Brake Bias
Brake bias is the distribution of braking power between the front and rear wheels.  Applying the brakes transfers a certain amount of weight from the rear to the front of the car, which explains why the larger size and volume of front brakes.  The percentage of braking power in front compared to the rear is sometimes referred to as brake bias.  By way of illustration, a 3,000 lb car maintains 1,500 lbs of weight over each axle while at rest (50/50 weight distribution).  When in motion, hitting the brakes, half of the weight centered over the rear axle is transferred forward, resulting in 2,250 pounds over the front axle with 750 lbs centered over the rear axle—a brake bias of 75/25.  Brake bias can be changed by selecting different rotor and caliper sizes, or hydraulically by installing an adjustable proportioning valve on some vehicles.  Another option to boost up-front braking power is to select a more aggressive pad for the front than the rear of the vehicle.

How to Select the Right Pad
Pad compound can make all the difference in your vehicle’s braking performance. Remember, pads clamping to the rotor, creating friction and heat.  Different brake pad compounds are engineered for different amounts of heat based on application. Street pads are designed for low temperatures and will fail if they overheat…..and they will overheat during hard racing.  Conversely, racing pads are most effective at high temperatures, so customers need to resist the temptation to play the cool card with racing pads that won’t stop their daily driver.  Matching the right pads for your application will keep your car stopping properly…and more importantly, keep you and your passengers safe!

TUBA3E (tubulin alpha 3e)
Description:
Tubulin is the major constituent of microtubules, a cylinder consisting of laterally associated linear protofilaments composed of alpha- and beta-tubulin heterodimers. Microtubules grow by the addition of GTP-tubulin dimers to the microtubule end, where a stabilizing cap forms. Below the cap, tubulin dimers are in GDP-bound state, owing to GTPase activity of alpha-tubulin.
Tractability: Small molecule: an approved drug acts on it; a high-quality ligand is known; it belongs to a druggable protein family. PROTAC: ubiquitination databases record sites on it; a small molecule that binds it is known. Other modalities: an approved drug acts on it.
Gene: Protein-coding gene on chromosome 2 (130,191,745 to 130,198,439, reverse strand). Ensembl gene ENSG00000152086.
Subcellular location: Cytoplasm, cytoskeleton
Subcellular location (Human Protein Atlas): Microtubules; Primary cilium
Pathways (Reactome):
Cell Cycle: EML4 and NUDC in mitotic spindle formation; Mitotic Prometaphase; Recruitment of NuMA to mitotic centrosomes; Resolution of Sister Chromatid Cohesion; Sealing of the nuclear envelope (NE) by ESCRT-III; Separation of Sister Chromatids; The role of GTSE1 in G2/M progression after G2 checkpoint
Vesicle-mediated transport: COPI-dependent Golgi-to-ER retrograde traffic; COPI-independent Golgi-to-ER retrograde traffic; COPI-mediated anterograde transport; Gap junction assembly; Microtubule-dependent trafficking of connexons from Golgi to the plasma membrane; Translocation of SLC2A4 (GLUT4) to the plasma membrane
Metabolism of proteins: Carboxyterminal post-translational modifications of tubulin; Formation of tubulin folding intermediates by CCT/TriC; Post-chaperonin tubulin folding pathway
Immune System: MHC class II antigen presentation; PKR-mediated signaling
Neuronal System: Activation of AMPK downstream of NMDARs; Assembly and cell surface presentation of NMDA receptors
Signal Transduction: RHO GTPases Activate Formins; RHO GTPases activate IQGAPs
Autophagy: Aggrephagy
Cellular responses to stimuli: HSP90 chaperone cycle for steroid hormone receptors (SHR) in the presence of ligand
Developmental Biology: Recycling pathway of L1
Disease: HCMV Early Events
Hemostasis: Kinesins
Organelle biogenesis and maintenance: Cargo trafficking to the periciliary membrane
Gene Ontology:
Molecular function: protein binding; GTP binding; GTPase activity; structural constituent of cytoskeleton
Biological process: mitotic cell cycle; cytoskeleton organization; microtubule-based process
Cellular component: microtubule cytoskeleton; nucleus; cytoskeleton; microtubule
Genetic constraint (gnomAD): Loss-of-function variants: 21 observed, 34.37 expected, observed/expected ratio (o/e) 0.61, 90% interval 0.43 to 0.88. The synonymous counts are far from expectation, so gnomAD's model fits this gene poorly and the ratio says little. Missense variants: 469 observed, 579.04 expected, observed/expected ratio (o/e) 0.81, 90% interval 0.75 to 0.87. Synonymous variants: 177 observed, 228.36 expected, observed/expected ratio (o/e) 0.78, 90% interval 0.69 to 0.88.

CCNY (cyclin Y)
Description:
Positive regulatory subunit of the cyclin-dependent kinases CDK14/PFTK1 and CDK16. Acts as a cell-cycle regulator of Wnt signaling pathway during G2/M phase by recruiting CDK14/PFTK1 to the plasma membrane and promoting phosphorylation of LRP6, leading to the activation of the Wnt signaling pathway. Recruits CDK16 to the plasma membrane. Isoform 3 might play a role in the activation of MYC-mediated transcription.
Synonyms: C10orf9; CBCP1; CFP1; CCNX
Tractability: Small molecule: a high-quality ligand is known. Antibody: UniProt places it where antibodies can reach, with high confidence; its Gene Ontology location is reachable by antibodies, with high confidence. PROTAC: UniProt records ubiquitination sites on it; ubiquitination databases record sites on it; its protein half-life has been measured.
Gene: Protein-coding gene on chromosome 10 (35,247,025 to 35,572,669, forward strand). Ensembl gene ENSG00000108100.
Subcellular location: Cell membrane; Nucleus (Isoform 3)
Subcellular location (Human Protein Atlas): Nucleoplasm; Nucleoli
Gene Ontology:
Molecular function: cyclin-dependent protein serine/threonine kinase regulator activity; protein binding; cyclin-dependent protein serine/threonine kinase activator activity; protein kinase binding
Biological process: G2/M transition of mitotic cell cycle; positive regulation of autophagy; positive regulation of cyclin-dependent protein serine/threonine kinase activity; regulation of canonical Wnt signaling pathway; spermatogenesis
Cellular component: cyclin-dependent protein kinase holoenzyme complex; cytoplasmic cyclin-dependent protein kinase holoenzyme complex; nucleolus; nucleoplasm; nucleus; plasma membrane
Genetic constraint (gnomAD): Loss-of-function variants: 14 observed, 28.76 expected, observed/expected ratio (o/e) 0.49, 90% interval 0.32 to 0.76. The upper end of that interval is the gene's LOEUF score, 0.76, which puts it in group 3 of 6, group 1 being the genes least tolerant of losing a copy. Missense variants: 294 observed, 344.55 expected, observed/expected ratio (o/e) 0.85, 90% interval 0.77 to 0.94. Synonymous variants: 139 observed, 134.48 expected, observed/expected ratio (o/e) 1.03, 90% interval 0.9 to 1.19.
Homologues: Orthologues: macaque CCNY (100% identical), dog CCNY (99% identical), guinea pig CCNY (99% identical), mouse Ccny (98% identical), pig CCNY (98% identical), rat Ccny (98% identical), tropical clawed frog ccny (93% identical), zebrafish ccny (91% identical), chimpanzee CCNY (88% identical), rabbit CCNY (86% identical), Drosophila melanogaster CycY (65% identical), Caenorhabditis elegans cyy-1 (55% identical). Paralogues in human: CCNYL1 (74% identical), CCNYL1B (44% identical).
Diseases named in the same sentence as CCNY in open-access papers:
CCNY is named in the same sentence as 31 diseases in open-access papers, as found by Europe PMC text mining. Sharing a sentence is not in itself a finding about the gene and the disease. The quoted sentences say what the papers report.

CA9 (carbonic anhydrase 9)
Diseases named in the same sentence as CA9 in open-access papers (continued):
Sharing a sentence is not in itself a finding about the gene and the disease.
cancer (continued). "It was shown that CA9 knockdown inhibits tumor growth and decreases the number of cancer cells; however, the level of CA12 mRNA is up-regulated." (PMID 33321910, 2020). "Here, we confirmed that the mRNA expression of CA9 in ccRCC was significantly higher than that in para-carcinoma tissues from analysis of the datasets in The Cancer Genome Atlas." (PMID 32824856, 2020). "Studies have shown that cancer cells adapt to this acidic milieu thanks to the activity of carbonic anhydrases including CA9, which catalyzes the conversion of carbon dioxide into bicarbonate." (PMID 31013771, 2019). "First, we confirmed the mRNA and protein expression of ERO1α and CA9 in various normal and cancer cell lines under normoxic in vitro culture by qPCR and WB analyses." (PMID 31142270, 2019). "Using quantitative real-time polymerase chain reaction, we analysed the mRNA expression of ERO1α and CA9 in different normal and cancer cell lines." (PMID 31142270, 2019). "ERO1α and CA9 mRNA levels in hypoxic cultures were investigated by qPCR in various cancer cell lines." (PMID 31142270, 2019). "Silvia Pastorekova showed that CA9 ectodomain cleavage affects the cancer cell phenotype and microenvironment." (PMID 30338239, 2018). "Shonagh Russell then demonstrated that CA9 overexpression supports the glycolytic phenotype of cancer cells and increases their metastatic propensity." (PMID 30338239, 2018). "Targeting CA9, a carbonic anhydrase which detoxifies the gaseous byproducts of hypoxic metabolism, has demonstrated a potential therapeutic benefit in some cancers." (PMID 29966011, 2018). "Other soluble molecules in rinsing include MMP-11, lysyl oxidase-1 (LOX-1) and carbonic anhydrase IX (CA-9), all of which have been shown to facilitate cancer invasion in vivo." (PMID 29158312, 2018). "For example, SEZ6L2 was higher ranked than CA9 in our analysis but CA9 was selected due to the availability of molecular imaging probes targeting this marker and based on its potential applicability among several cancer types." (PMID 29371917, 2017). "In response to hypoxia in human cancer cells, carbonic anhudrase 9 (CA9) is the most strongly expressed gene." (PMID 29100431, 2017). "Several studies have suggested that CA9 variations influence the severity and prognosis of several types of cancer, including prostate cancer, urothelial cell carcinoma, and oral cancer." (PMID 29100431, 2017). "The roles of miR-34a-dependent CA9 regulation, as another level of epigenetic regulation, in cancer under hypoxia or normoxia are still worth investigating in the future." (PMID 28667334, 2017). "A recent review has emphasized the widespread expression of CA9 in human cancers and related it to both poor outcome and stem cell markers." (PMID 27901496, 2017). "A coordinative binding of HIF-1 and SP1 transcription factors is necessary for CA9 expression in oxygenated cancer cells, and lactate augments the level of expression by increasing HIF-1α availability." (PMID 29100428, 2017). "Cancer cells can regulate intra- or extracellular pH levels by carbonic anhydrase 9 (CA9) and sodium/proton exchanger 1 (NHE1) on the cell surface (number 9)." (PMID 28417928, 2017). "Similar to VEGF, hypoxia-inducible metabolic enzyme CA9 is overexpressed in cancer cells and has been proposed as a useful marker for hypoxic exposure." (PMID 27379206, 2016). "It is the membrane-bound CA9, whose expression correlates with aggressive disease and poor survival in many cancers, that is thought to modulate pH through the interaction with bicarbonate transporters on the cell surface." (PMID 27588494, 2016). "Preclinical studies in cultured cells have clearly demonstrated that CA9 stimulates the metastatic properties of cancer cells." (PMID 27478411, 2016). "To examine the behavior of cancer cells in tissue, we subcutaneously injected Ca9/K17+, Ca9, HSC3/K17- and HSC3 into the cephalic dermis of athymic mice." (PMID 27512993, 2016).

Choosing the Right Brake Fluid
All DOT 3, DOT 4, and DOT 5.1 fluids are fully miscible and can be mixed without consequence. With this said, you should never mix DOT 5 silicone based fluids in any system where DOT 3, 4 or 5.1 has been used. Also, there is also no harm in using DOT 4 or 5.1 in place of DOT 3 specified systems because the chemicals used to make all these fluid types are similar—no seal or system damage will result.   For most hot rods, quality DOT 3 is will do.  If your car is headed to the track, at a minimum, you’ll need a heavy duty or race grade DOT 3; DOT 4 or DOT 4 high temp racing brake fluid is your best bet.

Closing Pointers
This informative article closes with two things to avoid—stacking multiple fittings to adapt or connect and ignoring low pedal positions post-install.  Avoiding multiple fittings doesn’t take much explanation:  these scenarios are leak prone and make it hard to properly bleed the brakes.  And while some may think a low pedal is normal, you should address this situation immediately since it can prevent proper braking during a panic situation.

At MP Brakes, we understand that upgrading your brakes can always take on an unanticipated wrinkle or twist since older vehicles are often modified over the years.  We have years of experience and know brake systems inside and out, and we would be glad to share our knowledge with you.  So whether you are sorting through options for an upgrade, or stuck on a problem during your install, give us a call at 1-800-397-2076.  We are here to help!

Topics: bench bleeding, brake fluid, Brake Pads, drum brakes, How To Series, power brakes, upgrading brake systems, master cylinder, repairing classic car brakes